Logickeyboard Large Print High Contrast Keyboard ($115)
This is a tool called the Logickeyboard. When I was still working, one of the things I really struggled with is I’m a Mac user and Mac products are notoriously beautifully designed, but can be a little low contrast. There’s no way I can really read my keyboard on my computer anymore. Logickeyboard has a number of keyboards. I got the one that is high contrast, and all the keys are basically yellow. You can get black and white combinations, you can get different color combinations, I have a yellow keys with very large high contrast letters on them, and this has been a life saver for me. They make a lot of multimedia keyboards, like Adobe Premiere. And with those keyboards, they lay out all the macros on the keyboard. They probably put out 20 or more different keyboards for specialized purposes.
The National Library Service for the Blind and Print Disabled – Library of Congress
This is a service from the Library of Congress, it’s an audio book service for the blind. To get this service you have to get a doctor to fill out the form to qualify for it. It’s basically Audible for free for blind people. And they have a physical player that looks like an old cassette deck, that you plug a USB book into it. But I use the smartphone app and I have a library of hundreds of thousands of books that I can get for free. But the thing that makes it even cooler is the fact that they have audio magazines. The two magazines that I subscribe to are The New Yorker and Wired. And I guess Conde Nast has, has worked out a deal with them, so they have all their magazines there. So I can listen to an audio version of Wired, The New Yorker, and many different magazines will be read to me, which is just amazing. Because that was one of the hardest things about losing my vision, it’s not only access to books, you can get books from Audible and lots of audio books services, but magazines was a real loss for me. So this was a real Godsend.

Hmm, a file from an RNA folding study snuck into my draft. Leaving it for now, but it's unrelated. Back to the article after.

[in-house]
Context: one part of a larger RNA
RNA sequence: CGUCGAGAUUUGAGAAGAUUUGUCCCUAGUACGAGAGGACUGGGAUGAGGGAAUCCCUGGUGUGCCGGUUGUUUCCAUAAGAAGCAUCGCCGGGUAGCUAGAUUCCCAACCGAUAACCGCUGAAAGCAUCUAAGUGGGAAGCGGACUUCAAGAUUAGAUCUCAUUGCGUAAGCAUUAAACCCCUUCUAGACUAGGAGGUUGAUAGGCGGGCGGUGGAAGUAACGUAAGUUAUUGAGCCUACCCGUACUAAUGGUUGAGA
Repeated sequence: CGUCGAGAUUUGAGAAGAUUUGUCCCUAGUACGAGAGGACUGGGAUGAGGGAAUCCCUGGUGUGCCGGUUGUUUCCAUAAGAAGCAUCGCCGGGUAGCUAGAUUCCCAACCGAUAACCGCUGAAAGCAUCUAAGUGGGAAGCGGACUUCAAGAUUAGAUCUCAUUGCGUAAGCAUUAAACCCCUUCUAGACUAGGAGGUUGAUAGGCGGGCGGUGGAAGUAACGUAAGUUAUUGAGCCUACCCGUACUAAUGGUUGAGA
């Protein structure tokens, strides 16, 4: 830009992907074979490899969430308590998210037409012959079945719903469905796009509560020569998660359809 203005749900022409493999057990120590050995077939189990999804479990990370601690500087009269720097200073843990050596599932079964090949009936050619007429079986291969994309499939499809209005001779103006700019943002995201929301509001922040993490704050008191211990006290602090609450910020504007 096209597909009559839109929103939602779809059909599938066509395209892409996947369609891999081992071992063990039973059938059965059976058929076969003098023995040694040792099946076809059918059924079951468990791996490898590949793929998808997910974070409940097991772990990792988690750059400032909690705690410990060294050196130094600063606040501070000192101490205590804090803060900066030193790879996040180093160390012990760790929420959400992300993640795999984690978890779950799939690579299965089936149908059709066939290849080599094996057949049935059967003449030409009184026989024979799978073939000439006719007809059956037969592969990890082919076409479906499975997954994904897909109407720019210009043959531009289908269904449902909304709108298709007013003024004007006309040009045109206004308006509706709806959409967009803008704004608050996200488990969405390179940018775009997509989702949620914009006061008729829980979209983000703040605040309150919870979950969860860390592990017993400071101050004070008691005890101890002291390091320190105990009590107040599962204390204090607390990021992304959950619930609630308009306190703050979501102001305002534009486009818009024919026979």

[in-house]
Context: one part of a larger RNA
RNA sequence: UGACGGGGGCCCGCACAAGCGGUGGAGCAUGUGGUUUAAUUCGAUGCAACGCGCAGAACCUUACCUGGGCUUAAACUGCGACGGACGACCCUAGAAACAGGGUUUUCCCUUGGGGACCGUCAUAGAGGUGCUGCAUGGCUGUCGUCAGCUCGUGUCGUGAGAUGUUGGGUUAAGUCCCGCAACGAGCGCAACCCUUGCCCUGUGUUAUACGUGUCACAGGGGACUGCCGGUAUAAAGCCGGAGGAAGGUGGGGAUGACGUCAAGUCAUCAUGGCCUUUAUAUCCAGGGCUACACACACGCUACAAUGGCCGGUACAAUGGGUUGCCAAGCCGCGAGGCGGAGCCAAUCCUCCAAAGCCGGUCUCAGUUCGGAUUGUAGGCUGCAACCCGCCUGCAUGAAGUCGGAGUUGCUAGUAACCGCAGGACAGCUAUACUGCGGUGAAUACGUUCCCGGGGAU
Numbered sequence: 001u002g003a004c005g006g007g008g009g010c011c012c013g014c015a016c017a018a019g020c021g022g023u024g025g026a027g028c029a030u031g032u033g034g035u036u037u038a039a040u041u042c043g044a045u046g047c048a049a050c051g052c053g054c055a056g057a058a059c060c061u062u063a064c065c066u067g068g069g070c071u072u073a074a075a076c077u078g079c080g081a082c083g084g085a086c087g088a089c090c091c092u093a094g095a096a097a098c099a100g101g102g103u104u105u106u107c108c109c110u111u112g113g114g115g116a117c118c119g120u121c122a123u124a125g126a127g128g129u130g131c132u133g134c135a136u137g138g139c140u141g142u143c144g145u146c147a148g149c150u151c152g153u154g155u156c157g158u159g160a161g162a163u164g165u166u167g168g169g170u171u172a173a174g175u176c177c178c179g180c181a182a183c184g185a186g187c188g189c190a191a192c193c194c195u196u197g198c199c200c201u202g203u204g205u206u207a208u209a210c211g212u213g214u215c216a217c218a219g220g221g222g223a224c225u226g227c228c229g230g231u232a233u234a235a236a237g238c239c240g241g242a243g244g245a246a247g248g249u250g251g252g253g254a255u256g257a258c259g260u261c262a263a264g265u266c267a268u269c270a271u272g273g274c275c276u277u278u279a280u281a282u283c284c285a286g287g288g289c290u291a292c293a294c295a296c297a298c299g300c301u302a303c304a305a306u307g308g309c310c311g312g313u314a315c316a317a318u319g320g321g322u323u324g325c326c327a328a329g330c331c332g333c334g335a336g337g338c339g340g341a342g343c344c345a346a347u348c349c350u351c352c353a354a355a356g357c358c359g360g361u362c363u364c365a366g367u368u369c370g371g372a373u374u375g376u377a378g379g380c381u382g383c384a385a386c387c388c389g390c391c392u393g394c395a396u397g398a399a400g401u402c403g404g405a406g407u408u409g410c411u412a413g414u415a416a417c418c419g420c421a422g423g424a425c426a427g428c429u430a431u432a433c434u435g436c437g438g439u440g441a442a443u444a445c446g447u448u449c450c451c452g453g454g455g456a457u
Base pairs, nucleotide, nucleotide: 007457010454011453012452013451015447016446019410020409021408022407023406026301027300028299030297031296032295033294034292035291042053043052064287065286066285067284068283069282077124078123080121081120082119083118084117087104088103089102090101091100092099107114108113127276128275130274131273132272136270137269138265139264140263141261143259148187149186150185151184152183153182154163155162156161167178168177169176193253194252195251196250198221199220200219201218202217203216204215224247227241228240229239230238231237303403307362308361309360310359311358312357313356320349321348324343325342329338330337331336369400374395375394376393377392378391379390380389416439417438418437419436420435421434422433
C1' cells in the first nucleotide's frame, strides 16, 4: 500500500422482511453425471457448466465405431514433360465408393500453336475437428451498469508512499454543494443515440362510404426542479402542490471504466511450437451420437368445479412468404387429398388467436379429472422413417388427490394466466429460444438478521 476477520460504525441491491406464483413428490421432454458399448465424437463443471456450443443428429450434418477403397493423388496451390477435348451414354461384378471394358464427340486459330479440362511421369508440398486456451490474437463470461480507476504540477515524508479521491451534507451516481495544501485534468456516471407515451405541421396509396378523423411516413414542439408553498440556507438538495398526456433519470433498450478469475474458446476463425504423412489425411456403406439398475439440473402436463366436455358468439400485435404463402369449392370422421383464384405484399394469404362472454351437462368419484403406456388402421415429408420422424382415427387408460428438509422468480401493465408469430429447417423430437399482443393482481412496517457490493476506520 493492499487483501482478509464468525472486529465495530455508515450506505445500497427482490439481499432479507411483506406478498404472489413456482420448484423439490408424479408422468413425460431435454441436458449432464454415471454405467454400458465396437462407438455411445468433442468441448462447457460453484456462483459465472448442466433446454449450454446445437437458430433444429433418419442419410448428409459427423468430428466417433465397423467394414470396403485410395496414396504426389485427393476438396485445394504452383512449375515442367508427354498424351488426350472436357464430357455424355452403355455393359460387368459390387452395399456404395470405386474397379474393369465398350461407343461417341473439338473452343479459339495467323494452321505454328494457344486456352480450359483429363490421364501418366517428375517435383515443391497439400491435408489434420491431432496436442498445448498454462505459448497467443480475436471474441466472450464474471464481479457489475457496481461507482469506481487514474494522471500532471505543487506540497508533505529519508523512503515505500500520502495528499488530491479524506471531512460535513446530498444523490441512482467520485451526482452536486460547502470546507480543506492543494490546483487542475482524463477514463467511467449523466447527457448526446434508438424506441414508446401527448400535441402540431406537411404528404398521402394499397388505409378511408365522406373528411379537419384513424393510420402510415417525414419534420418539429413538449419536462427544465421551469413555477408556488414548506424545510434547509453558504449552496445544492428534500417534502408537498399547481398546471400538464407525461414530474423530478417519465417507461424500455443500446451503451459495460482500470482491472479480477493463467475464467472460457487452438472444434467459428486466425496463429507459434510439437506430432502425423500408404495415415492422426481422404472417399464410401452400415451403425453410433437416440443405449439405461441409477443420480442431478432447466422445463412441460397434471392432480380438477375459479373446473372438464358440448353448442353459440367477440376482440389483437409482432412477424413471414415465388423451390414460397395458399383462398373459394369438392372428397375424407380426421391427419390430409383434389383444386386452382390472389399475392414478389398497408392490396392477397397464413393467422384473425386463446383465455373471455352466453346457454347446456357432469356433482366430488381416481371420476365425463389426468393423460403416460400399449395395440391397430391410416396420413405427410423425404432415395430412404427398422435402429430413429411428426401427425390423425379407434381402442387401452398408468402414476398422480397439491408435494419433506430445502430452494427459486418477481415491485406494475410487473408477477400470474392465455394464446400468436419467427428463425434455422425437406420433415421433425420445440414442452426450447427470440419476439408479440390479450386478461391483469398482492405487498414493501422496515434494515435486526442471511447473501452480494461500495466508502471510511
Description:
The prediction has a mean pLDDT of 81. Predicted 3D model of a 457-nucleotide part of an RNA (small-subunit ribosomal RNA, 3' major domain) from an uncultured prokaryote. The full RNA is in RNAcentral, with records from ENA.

Lighthouse Extension for Chrome (Developer tool that provides accessibility score and recommendations to improve site accessibility)
Websites don’t pay much attention to accessibility. For me, the challenge in looking at a website is contrast and font colors. Most websites are not necessarily conscious of the needs of people with disabilities. So there lots of plugins or Chrome Extensions for developers for websites. This one that I picked, the Lighthouse extension, the thing that’s great about that is, in addition to SEO and mobile and basically the traditional thing of giving you a score card of how well your website does, this one has an accessibility score that will tell you, “You get a 93 out of a hundred and here’s the things that you can correct.” And it’ll drill down into the DOM to tell you, “Here’s the things you need to fix on your website to get a high accessibility score.”